Every workplace and office has their own dynamic, culture, and system for how things work. However, one thing that should never occur or be allowed is harassment. Harassment is something that should never be ignored or dismissed. Whether you are the victim or notice a coworker being harassed, something needs to be done about it.
Below, we discuss workplace harassment in-depth, including how to prevent and handle it.
What Is Harassment?
According to the U.S. Equal Employment Opportunity Commission, workplace harassment is defined as:
Unwelcome conduct that is based on race, color, religion, sex (including pregnancy), national origin, age (40 or older), disability, or genetic information.
Harassment in the workplace becomes illegal if it violates Title VII of the Civil Rights Act of 1964, the Age Discrimination in Employment Act of 1967, (ADEA), and the Americans with Disabilities Act of 1990, (ADA). To be illegal, the actions must be intimidating, hostile, and/or offensive to one or multiple individuals. However, oftentimes, harassment isn’t illegal if it involves petty annoyances and/or is an isolated incident.
Types of Workplace Harassment
- Verbal Harassment: Demeaning remarks, cursing, insults, negative comments, hurtful jokes, and yelling.
- Physical Harassment: Unwanted touching and gestures, or jokes about physical actions.
- Sexual Harassment: Sexual jokes and comments, sharing/showing explicit content, unwanted inappropriate touching, and requiring sexual favors for job perks.
- Digital Harassment: Posting and sharing hurtful, negative, and demeaning posts and comments that are visible by the target and possibly their coworkers.
- Psychological Harassment: Mentally breaks down the target through tactics such as exclusion, doing demeaning tasks, constant opposition, and assigning unreasonable tasks and deadlines.
- Quid Pro Quo Harassment: When a decision is made by a higher-up based on someone’s appearance, gender, race, disability, or refusal of sexual favors. These decisions could include hiring, firing, promotion, bonuses, and demotion.
- Hostile Work Environment Harassment: When a workplace is hostile, demeaning, or offensive as a result of unwelcome conduct by staff.
How To Prevent Workplace Harassment
Proper Employee Training
The first step to prevent harassment is to educate your employees. Require all new hires and current workers to take a harassment class, seminar, or workshop once a year.
Establish An Anti-Harassment Policy
All companies should have an anti-harassment policy that all employees must agree to follow upon being hired. This policy should address;
- The company’s stance on workplace harassment.
- Conduct that is prohibited.
- The process to file a complaint.
Create A Good Workplace Culture
As a company, a culture must be created that doesn’t condone or promote inappropriate conduct. A good culture should encourage employees to work, grow, and communicate with fellow coworkers.
Lead By Example
It all starts with the top. The higher-ups and leaders of your company must lead by example. If someone isn’t professionally conducting themselves, is negative, and is treating employees poorly, the tone they exude will trickle down to those under them.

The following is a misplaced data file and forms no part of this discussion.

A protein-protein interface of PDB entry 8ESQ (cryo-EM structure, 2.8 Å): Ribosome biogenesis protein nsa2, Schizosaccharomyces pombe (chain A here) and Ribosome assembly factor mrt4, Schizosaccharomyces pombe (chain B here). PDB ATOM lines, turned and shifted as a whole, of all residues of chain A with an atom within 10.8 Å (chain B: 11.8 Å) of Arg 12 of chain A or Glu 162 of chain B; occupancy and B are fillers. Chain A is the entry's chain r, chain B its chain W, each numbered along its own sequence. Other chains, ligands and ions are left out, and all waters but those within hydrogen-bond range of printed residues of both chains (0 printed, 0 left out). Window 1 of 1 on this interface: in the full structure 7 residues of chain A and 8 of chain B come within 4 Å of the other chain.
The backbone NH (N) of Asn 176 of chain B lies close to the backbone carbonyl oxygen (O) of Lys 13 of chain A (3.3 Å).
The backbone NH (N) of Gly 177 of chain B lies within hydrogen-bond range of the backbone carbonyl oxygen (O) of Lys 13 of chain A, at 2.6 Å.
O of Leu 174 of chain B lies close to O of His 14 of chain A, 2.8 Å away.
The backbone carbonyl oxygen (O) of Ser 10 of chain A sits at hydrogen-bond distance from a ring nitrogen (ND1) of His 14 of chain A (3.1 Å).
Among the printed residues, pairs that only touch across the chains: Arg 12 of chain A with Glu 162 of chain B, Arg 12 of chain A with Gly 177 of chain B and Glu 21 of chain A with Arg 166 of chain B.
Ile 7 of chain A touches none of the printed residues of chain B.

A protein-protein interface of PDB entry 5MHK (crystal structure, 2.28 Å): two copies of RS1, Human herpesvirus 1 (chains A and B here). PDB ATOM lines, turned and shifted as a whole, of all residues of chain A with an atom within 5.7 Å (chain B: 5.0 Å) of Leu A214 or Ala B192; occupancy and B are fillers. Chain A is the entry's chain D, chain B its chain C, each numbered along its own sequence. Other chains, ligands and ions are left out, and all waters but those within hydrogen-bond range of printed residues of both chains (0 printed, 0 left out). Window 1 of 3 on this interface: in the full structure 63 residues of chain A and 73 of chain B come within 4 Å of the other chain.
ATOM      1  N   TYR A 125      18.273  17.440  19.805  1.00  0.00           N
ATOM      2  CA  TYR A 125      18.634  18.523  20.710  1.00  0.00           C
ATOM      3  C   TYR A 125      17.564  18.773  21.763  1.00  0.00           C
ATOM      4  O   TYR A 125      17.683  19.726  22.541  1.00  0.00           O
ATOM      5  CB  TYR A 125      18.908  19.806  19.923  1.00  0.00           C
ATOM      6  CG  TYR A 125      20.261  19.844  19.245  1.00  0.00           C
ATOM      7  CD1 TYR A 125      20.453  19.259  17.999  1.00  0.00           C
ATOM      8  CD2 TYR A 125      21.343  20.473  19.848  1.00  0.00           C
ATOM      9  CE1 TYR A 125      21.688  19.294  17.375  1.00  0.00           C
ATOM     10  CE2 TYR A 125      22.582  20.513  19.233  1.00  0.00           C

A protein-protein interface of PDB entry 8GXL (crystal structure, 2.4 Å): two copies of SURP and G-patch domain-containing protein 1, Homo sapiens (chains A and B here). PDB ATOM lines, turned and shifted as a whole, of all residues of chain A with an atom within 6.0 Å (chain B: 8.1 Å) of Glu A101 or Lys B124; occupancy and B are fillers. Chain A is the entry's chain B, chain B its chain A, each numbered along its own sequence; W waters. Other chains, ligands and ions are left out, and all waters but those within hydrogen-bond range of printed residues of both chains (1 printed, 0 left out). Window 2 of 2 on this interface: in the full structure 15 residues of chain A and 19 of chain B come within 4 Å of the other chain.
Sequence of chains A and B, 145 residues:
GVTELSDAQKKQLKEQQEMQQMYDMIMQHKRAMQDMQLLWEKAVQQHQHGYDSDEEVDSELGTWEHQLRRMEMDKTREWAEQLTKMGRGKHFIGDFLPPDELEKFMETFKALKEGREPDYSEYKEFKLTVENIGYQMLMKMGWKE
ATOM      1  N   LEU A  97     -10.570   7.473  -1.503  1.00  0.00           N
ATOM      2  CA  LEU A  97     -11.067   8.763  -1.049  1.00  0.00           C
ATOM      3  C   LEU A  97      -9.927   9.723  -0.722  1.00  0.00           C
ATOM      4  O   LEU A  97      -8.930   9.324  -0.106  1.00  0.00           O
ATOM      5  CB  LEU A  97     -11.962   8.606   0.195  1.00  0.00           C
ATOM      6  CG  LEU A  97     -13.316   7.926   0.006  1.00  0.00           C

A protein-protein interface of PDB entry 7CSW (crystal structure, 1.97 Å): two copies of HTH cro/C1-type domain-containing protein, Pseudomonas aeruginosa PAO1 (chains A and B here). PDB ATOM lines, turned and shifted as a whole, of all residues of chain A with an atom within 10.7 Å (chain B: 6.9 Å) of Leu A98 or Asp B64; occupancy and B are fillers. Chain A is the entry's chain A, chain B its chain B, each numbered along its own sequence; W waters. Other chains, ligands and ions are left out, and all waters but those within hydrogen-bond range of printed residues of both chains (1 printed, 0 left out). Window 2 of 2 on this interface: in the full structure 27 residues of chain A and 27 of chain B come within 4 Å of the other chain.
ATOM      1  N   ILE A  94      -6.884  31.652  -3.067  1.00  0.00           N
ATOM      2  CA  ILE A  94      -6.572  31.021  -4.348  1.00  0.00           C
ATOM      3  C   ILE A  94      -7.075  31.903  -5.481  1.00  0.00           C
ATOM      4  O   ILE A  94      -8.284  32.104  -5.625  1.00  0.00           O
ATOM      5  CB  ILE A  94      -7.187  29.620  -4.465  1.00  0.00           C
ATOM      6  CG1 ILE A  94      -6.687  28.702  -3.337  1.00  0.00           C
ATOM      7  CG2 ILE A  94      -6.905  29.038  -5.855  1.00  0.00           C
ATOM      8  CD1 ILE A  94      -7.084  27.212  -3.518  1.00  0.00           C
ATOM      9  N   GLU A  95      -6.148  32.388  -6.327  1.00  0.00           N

Monitor Your Employees’ Devices
To keep an eye on your staff, it’s a good idea to use employee monitoring software to oversee their technology use. By doing this, it will ensure that no workers are being targeted online or discriminated against via company devices. However, before monitoring any employee, you must gain their consent to do so. Also, the software must only be used on company-owned devices.
How To Handle Harassment At Work
Keep A Record Of All Evidence Of Harassment
If you are being targeted, record all evidence of offensive and harassing conduct and situations. If you are put in a harassing situation (not digital), write down what happened and when, and who was involved.
Talk To Your Coworkers
Your coworkers could be of help if they are also being harassed or have witnessed it happening. Talk with them and see if they will help in filing a complaint with the appropriate person. It also could help to discuss what is occurring with a coworker you trust.
Ask Your Loved Ones For Support
Sometimes, it is not wise to confide with an employee regarding what’s going on. Instead, ask friends and family for their support. Tell them what is going on and ask for their opinion. It can help to get an outsider’s perspective.
Don’t Let Your Work Performance Be Impacted
If harassment is occurring, try to not have it impact your work. Keep doing good work and stay on top of your tasks. So, in the event you are being harassed regarding work performance, you have evidence you have been performing optimally.
Finally, report it to the appropriate person in your company whether it be human resources or a higher-up. If you are unsure of who it is, check your employment contract or company policy manual. When reporting the harassment, make sure to have any evidence collected.
Workplace harassment is no joke. If you or a coworker is being harassed, collect evidence of it and report it. A work environment that is hostile and offensive should never be tolerated and doesn’t help a business grow and prosper.